Eve blinked in confusion, eyelash extensions flickering like hummingbird wings.
’ I think you need to talk to Carter, Imogen.’ It was strange to hear a vaguely authoritative tone in Eve’s twenty-six-year-old voice, and odder still for her to address their boss, Carter Worthington, by his first name. All at once, Imogen could feel her heart begin to beat faster again. She had been right the first time. Eve was not just working on the website. Imogen worried for a moment that Eve, who had once been so good at anticipating her every need, could read her mind right now.”

Eve has brought in a lot of interns fresh out of school – young girls who do social media and internet related marketing for the new digital magazine. Imogen is horrified to see them paying no attention in business meetings while tweeting furiously, as if their very lives depended on it. She doesn’t recognize the place anymore. It now looks more like a white-collar factory than a fashion magazine. The interns stay up for days with no sleep, trying to meet their quotas. Anyone who falls asleep is automatically fired. Anyone whose results don’t shine online gets fired. It’s a nightmare. The strain on the interns is obvious to Imogen and she’s appalled. How could things go so horribly wrong in only six months?

Even worse, Imogen is a technophobe – no two ways about it. She has resisted computers from the beginning, thinking they couldn’t have anything to do with her creative world of high fashion. Because of that she hasn’t seen the growth or been aware of just how powerful the internet has become. Now she’s suddenly hit in the face with the realization that she is becoming completely irrelevant and the magazine is fast on its way to being completely destroyed. But what can she do?

How did this happen? And how on earth is she going to get tech savvy fast enough to prevent Eve from destroying the magazine she loves so much? Should she just give up and pass it on to the next generation – hell to the no. She’s not done yet and she’s determined to fight. At the same time, she’s terrified she’s waited too late. What can she do?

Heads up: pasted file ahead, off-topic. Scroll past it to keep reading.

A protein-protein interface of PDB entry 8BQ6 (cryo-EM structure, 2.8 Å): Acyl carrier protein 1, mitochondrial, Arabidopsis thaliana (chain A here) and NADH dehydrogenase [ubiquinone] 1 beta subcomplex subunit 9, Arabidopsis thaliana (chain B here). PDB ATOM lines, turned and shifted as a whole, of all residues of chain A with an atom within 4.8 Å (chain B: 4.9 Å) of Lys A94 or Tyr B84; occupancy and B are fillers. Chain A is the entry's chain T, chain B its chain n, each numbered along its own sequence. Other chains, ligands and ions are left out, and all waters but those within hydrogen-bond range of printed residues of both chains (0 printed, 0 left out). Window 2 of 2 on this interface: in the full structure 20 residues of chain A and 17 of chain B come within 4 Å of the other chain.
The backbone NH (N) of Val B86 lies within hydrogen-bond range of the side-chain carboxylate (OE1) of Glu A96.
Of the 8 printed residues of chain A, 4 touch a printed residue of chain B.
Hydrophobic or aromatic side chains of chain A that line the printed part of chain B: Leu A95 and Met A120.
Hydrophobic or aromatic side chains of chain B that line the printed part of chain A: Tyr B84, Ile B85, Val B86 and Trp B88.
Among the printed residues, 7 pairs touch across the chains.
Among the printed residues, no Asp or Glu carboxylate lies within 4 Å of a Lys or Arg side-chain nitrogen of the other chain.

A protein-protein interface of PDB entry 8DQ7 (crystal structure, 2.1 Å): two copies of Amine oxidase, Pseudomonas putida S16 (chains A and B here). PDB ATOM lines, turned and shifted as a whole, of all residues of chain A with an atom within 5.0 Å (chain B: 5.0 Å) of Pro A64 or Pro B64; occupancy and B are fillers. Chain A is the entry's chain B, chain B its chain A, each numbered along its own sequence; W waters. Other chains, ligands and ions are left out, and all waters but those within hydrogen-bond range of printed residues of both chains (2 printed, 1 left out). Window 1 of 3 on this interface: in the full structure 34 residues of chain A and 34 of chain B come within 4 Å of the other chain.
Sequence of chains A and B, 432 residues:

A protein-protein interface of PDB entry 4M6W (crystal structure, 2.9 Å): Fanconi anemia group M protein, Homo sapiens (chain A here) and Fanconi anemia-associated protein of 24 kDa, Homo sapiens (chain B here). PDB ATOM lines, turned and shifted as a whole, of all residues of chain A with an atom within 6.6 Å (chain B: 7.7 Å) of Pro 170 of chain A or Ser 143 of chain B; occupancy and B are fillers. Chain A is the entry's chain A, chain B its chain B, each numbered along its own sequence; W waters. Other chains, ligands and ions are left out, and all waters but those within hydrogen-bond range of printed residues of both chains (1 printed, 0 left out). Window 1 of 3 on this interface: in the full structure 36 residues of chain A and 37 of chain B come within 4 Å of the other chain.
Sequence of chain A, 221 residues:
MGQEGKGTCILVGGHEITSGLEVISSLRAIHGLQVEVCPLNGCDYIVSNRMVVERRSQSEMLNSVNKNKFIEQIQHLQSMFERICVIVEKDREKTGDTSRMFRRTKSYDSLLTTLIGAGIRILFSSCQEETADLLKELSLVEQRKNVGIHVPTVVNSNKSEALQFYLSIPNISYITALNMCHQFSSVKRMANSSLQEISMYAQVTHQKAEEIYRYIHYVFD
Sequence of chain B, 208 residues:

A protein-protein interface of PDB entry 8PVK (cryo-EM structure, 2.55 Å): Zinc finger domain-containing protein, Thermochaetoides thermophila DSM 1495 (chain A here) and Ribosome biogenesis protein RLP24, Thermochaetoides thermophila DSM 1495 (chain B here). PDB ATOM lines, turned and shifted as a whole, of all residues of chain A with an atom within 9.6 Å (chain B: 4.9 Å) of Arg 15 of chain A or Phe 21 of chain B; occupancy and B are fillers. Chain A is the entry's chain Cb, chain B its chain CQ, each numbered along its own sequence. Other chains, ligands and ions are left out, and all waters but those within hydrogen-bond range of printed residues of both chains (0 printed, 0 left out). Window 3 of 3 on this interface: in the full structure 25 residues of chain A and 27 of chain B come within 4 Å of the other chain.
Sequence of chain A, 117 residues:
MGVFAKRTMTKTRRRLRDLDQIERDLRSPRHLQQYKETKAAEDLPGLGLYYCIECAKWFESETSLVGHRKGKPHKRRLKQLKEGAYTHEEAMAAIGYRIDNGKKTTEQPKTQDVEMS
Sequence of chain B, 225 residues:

Imogen is a highly successful manager who gets things done but still believes in kindness. She’s a force to be reckoned with but it’s normally a force for good. Eve is a nasty piece of work. She rules by fear and is completely ruthless. Vicious, backstabbing, and willing to walk over anyone’s body to get what she wants – that’s our Eve – a classic predator. Now, obviously each of these women is more complex than that but those are the good vs. evil basics upon which this novel relies.

I saw Applause on Broadway and it gave me chills. I think it’s the perfect premise for a fashion industry novel and, luckily, the authors have infused a lot of humor into The Knockoff to help balance out the backbiting vicious thread. I think it will appeal to any woman who has worked or is working in corporate life. What about men? Should they read it? Well, if you guys like a good cat fight then go for it! It’s exactly the kind of book I like to take on vacation. It’s a pretty quick read and has enough drama in it to keep me entertained while also providing snarky humor to even things out. Sound interesting?

Can’t wait to read it?

The Knockoff was published on May 19, 2015, so it’s available in all formats from your favorite online bookseller below (or in the right column for iBooks). If you download it as an e-book, you’ll have it to read immediately. Booyah!

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I’d love to get your comments on The Knockoff, Lucy Sykes and/or Jo Piazza and/or their other work, and/or this review. [Whoa – that’s way too many and/or’s. 😉 ]